Dezeen Awards 2022 highlights flexibility, reuse, and sustainability in design
by Jerry ElengicalNov 30, 2022
•make your fridays matter with a well-read weekend
by Anmol AhujaPublished on : Dec 14, 2021
Emerging from a particularly tough year, the Dezeen Awards this year were announced through a series of six virtual shows, while a distinctive panel of 75 judges evaluated over 4,700 entries from more than 86 countries. Like 2020, the awards and winners cast a conscious spotlight on sustainable design and architecture as the need of the hour. Commendably, the winners this year also showcase a marked propensity for smaller, emerging studios to be put on the global stage by virtue of their highly inventive and distinctive work.
More importantly, along with returning favourites, 2021 serves to be the inaugural year for the newly launched Media category, highlighting the unequivocal role that new media and communication play in modern-day architecture and design. Participants across the newly formed category were judged across architectural photography, videography, visualisation, and website design: both architecture and design oriented, as well as for brands.
Divided into six categories, an additional two compared to last year, the awards notably encompass a larger gamut of projects, along with diversity in disciplines and participants. The categories included Architecture, Interiors, Design, Sustainability, Media, and Studio, with winners being announced across several subcategories.
Eleven subcategories round up the expansive selection of architectural projects shortlisted for the awards this year. Winners were declared across urban and rural houses, small buildings, cultural, civic, and office buildings, along with landscape and 'rebirth' projects, implying adaptive reuse, presumably divided according to their varying scale and typologies. Most notably, however, Lina Ghotmeh’s edifice of architectural resilience in Beirut, Lebanon, Stone Garden: Mina Image Centre and Housing was declared the Dezeen Awards 2021 architecture project of the year. Achieving the status of an urban legend following its survival in the wake of the Beirut port explosion, the structure, emanating and assuming the appearance of the ground itself, also lapped up the 'Housing project of the year' for its inclusive design and principles of collective living succinctly employed in its architecture, along with making a splash this year at the Venice Architecture Biennale.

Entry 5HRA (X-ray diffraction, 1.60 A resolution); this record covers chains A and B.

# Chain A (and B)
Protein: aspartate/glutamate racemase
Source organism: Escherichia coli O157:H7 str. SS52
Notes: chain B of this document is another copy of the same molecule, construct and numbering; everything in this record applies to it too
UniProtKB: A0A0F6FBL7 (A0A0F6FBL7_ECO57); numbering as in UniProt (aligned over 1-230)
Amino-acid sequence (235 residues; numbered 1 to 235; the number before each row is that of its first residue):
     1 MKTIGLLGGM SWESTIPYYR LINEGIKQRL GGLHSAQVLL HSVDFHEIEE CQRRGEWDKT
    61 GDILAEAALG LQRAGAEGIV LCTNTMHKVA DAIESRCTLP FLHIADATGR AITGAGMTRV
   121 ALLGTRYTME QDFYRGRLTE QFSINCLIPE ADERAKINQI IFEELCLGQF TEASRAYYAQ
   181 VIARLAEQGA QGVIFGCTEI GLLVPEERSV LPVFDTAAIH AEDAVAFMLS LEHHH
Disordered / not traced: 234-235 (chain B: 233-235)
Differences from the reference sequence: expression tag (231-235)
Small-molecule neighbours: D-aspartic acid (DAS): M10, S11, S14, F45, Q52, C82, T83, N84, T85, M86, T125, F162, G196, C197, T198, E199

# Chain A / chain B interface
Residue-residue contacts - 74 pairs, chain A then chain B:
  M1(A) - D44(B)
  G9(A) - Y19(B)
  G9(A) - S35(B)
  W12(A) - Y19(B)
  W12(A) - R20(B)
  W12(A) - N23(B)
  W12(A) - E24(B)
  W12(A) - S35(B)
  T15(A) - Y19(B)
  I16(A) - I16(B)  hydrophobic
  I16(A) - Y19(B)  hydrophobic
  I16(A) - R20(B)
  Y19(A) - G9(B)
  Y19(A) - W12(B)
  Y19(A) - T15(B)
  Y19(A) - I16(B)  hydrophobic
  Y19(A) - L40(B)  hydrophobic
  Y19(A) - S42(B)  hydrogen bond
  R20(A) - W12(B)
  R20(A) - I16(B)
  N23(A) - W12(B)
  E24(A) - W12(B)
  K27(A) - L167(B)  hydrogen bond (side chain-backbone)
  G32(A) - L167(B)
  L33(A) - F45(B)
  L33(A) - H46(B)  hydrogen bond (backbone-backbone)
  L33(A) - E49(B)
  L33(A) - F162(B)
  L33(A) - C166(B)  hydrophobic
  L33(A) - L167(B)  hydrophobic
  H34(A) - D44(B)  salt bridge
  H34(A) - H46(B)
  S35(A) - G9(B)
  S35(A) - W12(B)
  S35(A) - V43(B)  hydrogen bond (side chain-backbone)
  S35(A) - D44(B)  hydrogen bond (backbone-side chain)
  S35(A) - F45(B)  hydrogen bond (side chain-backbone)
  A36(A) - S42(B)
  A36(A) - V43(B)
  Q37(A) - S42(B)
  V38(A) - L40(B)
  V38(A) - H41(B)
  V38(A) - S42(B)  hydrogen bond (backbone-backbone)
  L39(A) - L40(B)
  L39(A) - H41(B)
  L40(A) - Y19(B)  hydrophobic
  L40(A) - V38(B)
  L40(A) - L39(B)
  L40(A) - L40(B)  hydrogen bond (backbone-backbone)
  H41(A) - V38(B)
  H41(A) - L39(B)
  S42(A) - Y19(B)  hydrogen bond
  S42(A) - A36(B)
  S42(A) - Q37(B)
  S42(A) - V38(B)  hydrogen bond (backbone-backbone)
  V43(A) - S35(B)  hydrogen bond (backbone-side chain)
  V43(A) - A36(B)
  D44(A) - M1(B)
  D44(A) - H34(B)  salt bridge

Other notable winners in the category include the Bat Trang House by VTN Architects as the Urban House of the year, The Playscape by WAA in Beijing as the Landscape project of the year, and Poko Poko Clubhouse by Klein Dytham Architecture as the Hospitality building of the year.
Projects shortlisted in the interior design category were particularly diverse across scales and styles, being awarded across residential and apartment interiors, along with restaurant, bar, hotel, workspace, civic, hospitality, and retail design. Sher Maker Studio by Sher Maker won the Interior Project of the year, along with the small workspace interior of the year. Located in Thailand, the intimate office space, designed by the architecture and design studio for its own operation, was commended for its harmony with its quaint surrounding environment and championing the use of local materials. "This is a workspace people dream about since COVID”, stated one of the judges.
Other winners include Toggle Hotel by Klein Dytham Architecture in the Hotel and short-stay interior category, and Waldkliniken Eisenberg by HDR and Matteo Thun in the Leisure and wellness interior category. Additionally, Veneno by Monteón Arquitectos Asociados in the restaurant and bar interior category, and Art Barn by Thomas Randall-Page in the small workspace interior category were highly commended by the judges this year.